Lodging in the Parks: Beware the St. Mary Lodge & Resort
Less than a mile from the St. Mary entrance to Glacier National Park, the St. Mary Lodge & Resort is well situated for a stay on the park's eastern border. With Divide Peak rising high overhead, and Divide Creek babbling along the property, the resort normally is a good basecamp. But a recent stay pointed to some serious problems.
I was so impressed with a 2005 stay at the resort while working on National Parks With Kids that I wrote, "the best accommodations in or out of the park can be found here on the east edge of Glacier National Park. Owner Roscoe Black (who since has sold the resort) has built himself quite an empire. Overall the accommodations are very nice, those in the Great Bear Lodge are excellent -- roomy with large bathrooms, comfortable beds, wet bars, Western and Arts and Crafts style decor, and balconies overlooking Divide Creek, whose rippling waters will serenade you to sleep."
So pleased was I with that stay that I later put my in-laws up at the lodge, and they, too, had an enjoyable stay.
A recent stay, sadly, blew a gaping hole through that earlier praise.
When I placed a call to the resort not quite two months out from a late-July visit, my options for a room were understandably limited, as reservations usually are -- and should be -- made months in advance. But a relatively spur-of-the-moment business trip took my wife and I to Glacier, and so I figured a stay at the resort made sense, particularly since all the in-park lodging was full.
While the reservations clerk told me all they had left were "small sleeping rooms" in the main lodge building, one that's been around for decades, I figured that would be OK, since we'd be spending our days out in the park and only use the room for sleeping. And a blurb on the lodge's website makes the rooms sound OK for such use:
Every room is nicely equipped with either one or two beds, a desk, table and chair, private bath and no television.
Upon check-in we discovered that Room 321 was indeed small -- big enough only for a queen bed, small desk, and a tiny bathroom. And while the desk's paint was chipped and its drawers lacking pulls, that was OK, too, as were the pipes that ran just below the stained ceiling tiles and the view of ventilation fans out the window.
But then we discovered that the linoleum bathroom floor tiles were "squishy." The problem, I discovered later that evening, was that the spray from the shower head was so forceful that it blew the flimsy cloth shower curtain out of the shower stall ... along with torrents of water that flowed across the bathroom floor.
It was quickly obvious why the floor was spongy -- the sub-floor likely was soaked from repeated showers since the start of the summer season -- and closer inspection showed signs of what possibly was a growing mold issue along the outside of the shower stall.
Going down to the front desk to explain the problem, I learned that lobby ceiling fixtures below the room recently had been leaking water. I also learned that there was no other room in the lodge for us to be relocated to, in part because the lodge had somehow overbooked its accommodations.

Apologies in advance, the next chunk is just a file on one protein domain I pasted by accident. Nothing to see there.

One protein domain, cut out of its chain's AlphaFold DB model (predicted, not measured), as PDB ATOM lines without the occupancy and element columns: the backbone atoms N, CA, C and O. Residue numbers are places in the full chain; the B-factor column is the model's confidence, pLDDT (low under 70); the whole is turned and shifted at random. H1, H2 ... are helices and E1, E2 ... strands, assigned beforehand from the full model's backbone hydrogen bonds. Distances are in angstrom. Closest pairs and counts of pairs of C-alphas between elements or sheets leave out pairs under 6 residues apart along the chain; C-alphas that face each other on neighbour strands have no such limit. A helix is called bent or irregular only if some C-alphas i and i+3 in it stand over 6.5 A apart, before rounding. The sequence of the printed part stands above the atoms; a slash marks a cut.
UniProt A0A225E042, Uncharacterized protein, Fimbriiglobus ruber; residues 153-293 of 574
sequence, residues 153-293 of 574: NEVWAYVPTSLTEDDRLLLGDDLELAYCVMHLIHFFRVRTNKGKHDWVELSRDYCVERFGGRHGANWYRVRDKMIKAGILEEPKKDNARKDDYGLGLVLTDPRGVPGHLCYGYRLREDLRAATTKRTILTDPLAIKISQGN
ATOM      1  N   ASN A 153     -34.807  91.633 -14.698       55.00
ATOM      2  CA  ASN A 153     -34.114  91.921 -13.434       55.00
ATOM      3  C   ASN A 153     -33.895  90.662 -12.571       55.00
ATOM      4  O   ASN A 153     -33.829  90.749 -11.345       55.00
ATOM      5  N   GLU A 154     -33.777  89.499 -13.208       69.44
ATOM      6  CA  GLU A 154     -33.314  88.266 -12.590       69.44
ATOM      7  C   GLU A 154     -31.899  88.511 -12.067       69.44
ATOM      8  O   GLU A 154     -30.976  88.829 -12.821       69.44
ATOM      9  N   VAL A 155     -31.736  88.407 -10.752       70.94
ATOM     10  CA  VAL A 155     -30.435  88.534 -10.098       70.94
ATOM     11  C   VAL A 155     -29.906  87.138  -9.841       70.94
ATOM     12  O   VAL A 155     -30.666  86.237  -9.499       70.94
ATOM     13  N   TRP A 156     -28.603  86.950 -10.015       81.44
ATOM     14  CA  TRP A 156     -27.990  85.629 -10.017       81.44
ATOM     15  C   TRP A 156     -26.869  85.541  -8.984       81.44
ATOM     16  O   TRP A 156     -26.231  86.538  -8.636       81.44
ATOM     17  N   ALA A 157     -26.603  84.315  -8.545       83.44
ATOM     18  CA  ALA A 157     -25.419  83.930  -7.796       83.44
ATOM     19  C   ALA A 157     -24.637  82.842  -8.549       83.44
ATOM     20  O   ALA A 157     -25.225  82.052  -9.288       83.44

The next morning the front desk manager, a young woman named "Florie," acknowledged that they were aware that there were problems with the room. She also said that after some searching of her computer system she had found a "similar type room" they could move us into later that afternoon. Rather than chance another encounter with the plumbing, however, we decided to check out and move on.
While Florie might have understood our concerns -- other front-desk staff who overheard our conversation later said they did -- she not only refused to refund our previous night's charge, but also refused to waive the second night's charge, noting the lodge's "30-day cancellation policy" and the availability of a similar sleeping room.
Our short stay raised a couple of questions:
* Why had the lodge kept Room 321 available, even though officials seemingly were aware of the plumbing problems?
* Had maintenance personnel not been notified by other guests or housekeeping staff about problems with the shower overflowing, or inspected the source of the water coming through the ceiling fixtures? Certainly the spongy floor was too obvious for housekeeping staff not to notice when cleaning the bathroom, and I know I'd be curious about the source if my kitchen lights were dripping with water.
* Why was Florie so adamant not to issue a $130 refund for a room that, in light of the plumbing problems and potential mold issues, quite easily could have been deemed uninhabitable, and whose continued use would continue to create leakage problems into the lobby's ceiling and fixtures, leaking that could prove highly costly to address if the sub-floor in Room 321 needs to be torn out and replaced and if mold has spread into the lobby's ceiling and walls.
Is the resort's reputation not worth more than $130? Are they concerned about both the experience and the health of their clientele, not to mention maintenance and upkeep of their facilities?
Hopefully, the resort will address these issues. But until they do, the reputation of the St. Mary Lodge & Resort will be sullied.
P.S. -- Why does the resort blare country music across its parking lot?